A fall-out from the Federal budget that is not on every Australian’s radar is the staggering cuts to the international aid program. In today’s piece, Stacey Batterham (@s_batt) of the Oaktree Foundation (@OaktreeAU) argues that a commitment to promoting gender equality via the Australian aid program is undermined by the dearth of funding available to programs that make a critical difference to women and their families.
Cuts upon cuts despite economic growth
Not too long ago, Treasurer Scott Morrison handed down the 2018-19 federal budget. What you might not have heard during his speech is that this budget is set to see overseas development assistance fall to its lowest ever level – to 0.19 per cent Gross National Income (GNI) by 2021. This is well below the target formula of 0.7% of GNI and a staggering 10 times lower than the 10% figure that most Australians think is reasonable.
This latest blow to Australia’s aid program comes after successive, record-breaking cuts in the name of austerity. The overall aid budget has decreased by 30 per cent over the past five years under the Coalition Government. During the same period of time, government spending had increased by 10 per cent. This most recent shift will cement Australia as one of the least generous nations in the world, ranking 19 out of 29 countries that give aid and well below the average of 3.1% (see Figure 1). The reduction in funding has resulted in crucial cuts to programming and damaged the capacity of Australia’s aid program to advance gender equality globally.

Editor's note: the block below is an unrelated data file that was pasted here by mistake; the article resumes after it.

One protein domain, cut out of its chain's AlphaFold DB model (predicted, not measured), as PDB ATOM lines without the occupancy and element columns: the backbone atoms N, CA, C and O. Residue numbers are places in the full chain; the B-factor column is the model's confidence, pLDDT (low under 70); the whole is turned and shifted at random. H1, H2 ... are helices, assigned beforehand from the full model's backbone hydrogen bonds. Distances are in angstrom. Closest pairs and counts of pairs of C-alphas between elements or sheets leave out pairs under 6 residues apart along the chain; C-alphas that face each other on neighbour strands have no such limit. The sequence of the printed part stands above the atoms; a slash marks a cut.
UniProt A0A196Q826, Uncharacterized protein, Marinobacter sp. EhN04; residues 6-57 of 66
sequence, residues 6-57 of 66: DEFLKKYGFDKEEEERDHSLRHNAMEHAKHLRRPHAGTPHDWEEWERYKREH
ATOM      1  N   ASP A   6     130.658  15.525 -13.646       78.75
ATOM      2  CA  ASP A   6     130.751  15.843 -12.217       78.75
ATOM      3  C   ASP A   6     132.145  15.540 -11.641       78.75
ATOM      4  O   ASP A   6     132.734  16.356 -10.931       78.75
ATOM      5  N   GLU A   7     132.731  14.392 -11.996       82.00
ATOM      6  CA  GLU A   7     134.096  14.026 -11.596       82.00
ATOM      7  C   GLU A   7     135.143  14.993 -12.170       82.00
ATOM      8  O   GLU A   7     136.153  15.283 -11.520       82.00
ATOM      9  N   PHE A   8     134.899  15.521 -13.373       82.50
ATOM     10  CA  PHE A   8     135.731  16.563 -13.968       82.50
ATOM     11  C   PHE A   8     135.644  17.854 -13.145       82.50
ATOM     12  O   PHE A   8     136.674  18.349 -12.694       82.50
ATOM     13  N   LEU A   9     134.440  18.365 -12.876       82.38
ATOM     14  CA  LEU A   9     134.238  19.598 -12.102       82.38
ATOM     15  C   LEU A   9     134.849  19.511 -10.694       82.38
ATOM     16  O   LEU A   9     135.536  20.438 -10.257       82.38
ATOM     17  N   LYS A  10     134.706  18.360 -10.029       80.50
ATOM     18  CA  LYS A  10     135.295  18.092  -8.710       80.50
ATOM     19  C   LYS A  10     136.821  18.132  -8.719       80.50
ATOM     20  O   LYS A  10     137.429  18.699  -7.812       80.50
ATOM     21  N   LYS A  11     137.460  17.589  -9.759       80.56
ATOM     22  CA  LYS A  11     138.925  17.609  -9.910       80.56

Global challenges for gender equity
Gender equality remains on ongoing challenge in a development context. Women continue to experience economic inequality, political exclusion and increased rates of violence. Women encounter unique challenges in the workforce. They are more likely to be in vulnerable or low paid employment. They undertake the majority of unpaid caring leave, and globally in the formal sector women are paid 60 to 75 per cent of men’s wages.
In addition women are chronically underrepresented in political spaces. As of 2016 only 22.8 per cent of all national parliaments were filled by women. This is despite evidence suggesting a causal relationship between women in parliament and an increase in delivery of essential services such as childcare and clean drinking water.
Globally women continue to experience increased rates of physical, sexual and psychological violence. 35 per cent of women globally have experience violence at the hands of an intimate partner. Women and girls represent 71 per cent of victims of human trafficking, with the majority of these women experiencing sexual violence.
Australia’s commitment to women
Gender inclusive development is considered to be a key pillar of Australia’s aid program, and reflects best practice. In 2016, Minister for Foreign Affairs Julie Bishop introduced the gender equality and empowerment strategy. At the launch of the strategy in 2016, the Minister was quoted as saying, ‘We all know that women’s empowerment, educating women, addressing women’s health issues, women’s economic issues, addressing domestic violence, these are all fundamental to sustainable economic growth, to prosperity, to ending poverty and ensuring that there’s peace and stability.’